Features

  • Women’s empowerment in Ghana’s shea industry

    When Ghana attempted to restructure the women-dominated shea industry in line with foreign imposed structural adjustment programmes, the women protested. Since then, technological assistance and other initiatives  by the government in collaboration with various knowledge institutions have enabled women shea producers to expand their professional knowledge and networks, and introduced them to new markets.

  • Trans-boundary water activism: People’s engagement in managing a critical resource

    In Africa, water activism is characterized by building collective visions and sharing knowledge and experiences about the resource. But targeting state water policies and agitating for reform does not feature much in the objectives of trans-boundary water organizations. So, to what extent do civil organizations have the power to penetrate decision-making processes and ensure formulation of policies that prioritize the people?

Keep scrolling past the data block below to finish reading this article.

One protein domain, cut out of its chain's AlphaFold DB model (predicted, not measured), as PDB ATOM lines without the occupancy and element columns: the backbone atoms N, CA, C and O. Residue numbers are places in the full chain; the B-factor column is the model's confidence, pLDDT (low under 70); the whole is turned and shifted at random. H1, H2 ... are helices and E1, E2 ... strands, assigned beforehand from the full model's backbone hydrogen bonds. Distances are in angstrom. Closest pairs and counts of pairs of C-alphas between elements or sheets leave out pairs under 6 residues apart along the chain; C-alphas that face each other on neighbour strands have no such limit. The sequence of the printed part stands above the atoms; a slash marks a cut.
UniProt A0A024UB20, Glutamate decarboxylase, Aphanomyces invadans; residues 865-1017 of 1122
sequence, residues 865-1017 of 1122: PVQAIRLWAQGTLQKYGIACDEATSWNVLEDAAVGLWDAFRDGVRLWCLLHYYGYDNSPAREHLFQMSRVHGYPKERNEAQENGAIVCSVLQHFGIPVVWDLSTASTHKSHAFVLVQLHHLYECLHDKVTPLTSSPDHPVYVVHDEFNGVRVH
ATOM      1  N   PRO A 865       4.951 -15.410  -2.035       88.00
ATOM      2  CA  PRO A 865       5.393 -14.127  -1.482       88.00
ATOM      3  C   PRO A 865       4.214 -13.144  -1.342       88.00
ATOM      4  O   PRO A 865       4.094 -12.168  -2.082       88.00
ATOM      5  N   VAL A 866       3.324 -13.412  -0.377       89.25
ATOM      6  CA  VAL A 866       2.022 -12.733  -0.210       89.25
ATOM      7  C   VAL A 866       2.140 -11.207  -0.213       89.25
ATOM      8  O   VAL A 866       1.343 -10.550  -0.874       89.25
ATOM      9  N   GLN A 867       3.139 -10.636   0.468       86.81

• The Revolution is always here

    As long as societies are built on needless greed and exploitation, the seeds of revolution and radical change will always be present - more so in societies where the potential for dissent has not been emasculated by a lifeless, uncritical penchant for “order”, conformism and a culture of silence enforced by the most cynical, most advanced mechanisms and stratagems of power.

  • Draft platform of Africana Mass Party

    Africa needs a democratic revolution led by the working people. For that to happen, the united peoples of Africa must start their own socialist party whose primary goal is to take over state power from the neocolonial bourgeoisie and their imperialist allies. Once in power, the party must embark on a revolutionary programme of actualizing Africa’s unfinished liberation.